A partial correlation is a measure of the relationship that exists between two variables after the variability in each that is predictable on the basis of a third variable has been removed. A partial correlation, like a conventional Pearson product-moment correlation, can range from -1 to +1, but it can be larger or smaller than the regular correlation between the two variables. In fact, a partial correlation is simply a conventional correlation between two sets of scores. However, the scores involved are not the scores on the original variables but instead are residuals—that is, scores reflecting the portion of the variability in the original variables that could not be predicted by a third variable.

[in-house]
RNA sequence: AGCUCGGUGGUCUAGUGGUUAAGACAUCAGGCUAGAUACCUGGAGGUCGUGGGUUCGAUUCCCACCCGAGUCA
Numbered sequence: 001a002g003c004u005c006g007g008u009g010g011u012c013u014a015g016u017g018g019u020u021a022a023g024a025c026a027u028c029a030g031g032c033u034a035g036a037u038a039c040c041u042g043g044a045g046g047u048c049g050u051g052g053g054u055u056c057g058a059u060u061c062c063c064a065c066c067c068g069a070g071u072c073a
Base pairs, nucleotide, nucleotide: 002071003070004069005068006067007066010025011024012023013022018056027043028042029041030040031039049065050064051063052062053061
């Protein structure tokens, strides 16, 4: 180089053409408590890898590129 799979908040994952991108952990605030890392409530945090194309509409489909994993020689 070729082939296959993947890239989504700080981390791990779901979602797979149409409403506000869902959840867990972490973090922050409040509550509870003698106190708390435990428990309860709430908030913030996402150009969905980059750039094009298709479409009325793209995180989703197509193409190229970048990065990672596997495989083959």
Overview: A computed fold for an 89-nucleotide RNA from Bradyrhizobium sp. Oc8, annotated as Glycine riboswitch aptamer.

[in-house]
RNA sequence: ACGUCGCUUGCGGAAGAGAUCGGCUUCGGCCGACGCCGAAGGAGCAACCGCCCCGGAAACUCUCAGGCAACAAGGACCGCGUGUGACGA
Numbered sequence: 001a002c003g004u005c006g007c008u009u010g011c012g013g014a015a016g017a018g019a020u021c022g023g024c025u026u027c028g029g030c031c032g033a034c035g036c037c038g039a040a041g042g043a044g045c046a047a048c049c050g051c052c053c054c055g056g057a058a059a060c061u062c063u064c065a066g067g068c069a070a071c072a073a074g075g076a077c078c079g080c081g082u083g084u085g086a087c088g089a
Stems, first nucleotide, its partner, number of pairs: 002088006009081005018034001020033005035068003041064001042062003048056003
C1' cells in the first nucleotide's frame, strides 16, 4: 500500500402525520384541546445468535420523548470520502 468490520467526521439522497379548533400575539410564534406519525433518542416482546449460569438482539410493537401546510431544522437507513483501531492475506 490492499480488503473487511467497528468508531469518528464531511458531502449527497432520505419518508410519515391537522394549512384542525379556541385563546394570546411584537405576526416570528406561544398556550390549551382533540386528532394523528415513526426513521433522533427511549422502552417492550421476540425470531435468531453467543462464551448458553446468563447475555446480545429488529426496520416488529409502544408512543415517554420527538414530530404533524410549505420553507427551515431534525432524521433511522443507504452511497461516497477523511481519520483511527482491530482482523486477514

As a concrete example, a researcher might be interested in whether depression ...

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